Nebraska Legislative Update

Nebraska Legislative Update

The Nebraska legislature recently amended its laws relating to financial consumer protections and enacted the Property Assessed Clean Energy Act (PACE), to promote energy efficiency improvements and renewable energy systems.  Both bills discussed here are effective July 20, 2016.




The Nebraska Credit Report Protection Act was amended to add special protections in credit reporting for “Protected Consumers” which are individuals who are either

  • Under 16 years of age at the time a request for the placement of a security freeze is made; or
  • An incapacitated person for whom a guardian or guardian ad litem has been appointed.


The amendments also provide the steps that a consumer must take to place a security freeze on his or her file, the process for removing a security freeze and the length of time a security freeze will remain in effect as well as rules governing the credit reporting agency’s handling of a security freeze.


The Nebraska Consumer Protection Act (“CPA”) was amended to specify that the Attorney General may provide copies of documentary material to an official of Nebraska or any other state, or an official of the federal government, who is charged with the enforcement of federal or state antitrust or consumer protection laws, if such official agrees in writing not to disclose such documentary material to any person other than the official’s authorized employees, except as such disclosure is permitted by law.  “Documentary Material” is any original or copy of any book, record, report, memorandum, paper, communication, tabulation, map, chart, photograph, mechanical transcription, or other tangible document or recording, wherever situated, which the Attorney General believes to be relevant to the subject matter of an investigation of a possible violation of the CPA.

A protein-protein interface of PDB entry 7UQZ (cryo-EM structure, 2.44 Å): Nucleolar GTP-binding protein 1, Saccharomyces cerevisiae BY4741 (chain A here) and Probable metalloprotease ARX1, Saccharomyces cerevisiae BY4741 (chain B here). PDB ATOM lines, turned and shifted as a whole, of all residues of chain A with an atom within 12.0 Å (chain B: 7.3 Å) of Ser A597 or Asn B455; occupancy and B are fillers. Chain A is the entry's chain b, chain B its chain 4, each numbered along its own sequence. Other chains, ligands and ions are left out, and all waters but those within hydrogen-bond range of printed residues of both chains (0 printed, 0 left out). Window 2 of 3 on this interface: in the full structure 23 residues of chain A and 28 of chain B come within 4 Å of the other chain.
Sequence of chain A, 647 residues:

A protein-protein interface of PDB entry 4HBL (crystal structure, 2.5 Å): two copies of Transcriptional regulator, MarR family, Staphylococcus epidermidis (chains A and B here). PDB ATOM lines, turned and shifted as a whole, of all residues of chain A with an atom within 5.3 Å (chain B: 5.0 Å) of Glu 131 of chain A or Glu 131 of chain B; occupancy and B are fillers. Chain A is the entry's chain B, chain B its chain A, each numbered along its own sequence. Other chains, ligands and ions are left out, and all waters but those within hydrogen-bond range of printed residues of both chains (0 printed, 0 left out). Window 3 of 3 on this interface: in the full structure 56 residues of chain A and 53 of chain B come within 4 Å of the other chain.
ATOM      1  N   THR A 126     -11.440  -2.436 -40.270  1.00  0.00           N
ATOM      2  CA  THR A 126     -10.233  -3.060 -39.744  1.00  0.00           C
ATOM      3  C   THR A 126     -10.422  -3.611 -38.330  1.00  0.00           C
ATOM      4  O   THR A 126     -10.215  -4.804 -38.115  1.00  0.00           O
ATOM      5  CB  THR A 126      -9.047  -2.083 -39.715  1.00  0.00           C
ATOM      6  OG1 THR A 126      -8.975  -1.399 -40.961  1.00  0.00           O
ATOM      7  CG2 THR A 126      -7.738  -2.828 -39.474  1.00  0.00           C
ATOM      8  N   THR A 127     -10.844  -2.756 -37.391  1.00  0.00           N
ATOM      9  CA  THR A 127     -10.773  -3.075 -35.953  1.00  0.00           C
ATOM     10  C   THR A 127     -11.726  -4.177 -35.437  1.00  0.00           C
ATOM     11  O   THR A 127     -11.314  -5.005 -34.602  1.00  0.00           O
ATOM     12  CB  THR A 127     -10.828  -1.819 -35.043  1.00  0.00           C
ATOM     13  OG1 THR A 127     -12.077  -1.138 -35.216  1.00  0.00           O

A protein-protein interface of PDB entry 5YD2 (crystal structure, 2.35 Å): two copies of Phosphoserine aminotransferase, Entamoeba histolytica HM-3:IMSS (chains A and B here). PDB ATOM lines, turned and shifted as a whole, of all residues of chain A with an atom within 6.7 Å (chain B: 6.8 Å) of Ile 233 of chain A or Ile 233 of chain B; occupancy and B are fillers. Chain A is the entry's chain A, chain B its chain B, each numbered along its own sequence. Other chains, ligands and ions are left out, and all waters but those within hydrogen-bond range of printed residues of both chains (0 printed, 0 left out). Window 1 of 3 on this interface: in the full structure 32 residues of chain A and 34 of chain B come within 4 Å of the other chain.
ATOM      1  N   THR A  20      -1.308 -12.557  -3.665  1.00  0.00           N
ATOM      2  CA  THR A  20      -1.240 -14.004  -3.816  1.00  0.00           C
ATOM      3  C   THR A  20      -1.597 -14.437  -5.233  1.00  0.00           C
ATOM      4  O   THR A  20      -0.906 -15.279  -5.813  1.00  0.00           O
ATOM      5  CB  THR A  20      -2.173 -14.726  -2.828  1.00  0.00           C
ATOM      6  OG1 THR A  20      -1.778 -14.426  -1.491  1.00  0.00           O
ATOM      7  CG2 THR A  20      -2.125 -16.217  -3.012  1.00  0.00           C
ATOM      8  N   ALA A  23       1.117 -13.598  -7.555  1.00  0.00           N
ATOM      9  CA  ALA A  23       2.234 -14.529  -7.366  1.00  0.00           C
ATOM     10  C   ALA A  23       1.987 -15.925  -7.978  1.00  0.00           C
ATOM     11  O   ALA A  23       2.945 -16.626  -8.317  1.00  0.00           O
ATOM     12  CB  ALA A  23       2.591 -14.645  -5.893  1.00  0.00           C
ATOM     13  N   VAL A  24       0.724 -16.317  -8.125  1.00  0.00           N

The CPA was further amended to indicate that any person who violates the prohibitions against restraint of trade or monopolies or the terms of any injunction issued as provided in the CPA will forfeit and pay a civil penalty of not more than $500,000 (previously $25,000).


The Nebraska Deceptive Trade Practices Act was amended to provide that, in addition to previously specified acts, a person engages in a deceptive trade practice when:

·         In the course of his or her business, vocation, or occupation, he or she represents that goods or services do not have sponsorship, approval, characteristics, ingredients, uses, benefits, or quantities that they have or that a person does not have a sponsorship, approval, status, affiliation, or connection that he or she has; and

·         In connection with the solicitation of funds or other assets for any charitable purpose, or in connection with any solicitation which represents that funds or assets will be used for any charitable purpose, he or she uses or employs any deception, fraud, false pretense, false promise, misrepresentation, unfair practice, or concealment, suppression, or omission of any material fact.

The Nebraska Financial Data Protection and Consumer Notification of Data Security Breach Act was amended to provide that:

·         Data will not be considered encrypted if the confidential process or key was or is reasonably believed to have been acquired as a result of the breach of the security of the system;

·         If notice of a breach of security of a system is required by law, the individual or commercial entity must also, not later than the time when notice is provided to the Nebraska resident, provide notice of the breach of security of the system to the Attorney General.




The upfront costs for energy efficiency improvements can be prohibitive for property owners; therefore, municipalities are authorized to implement an alternative financing method through the creation of clean energy assessment districts.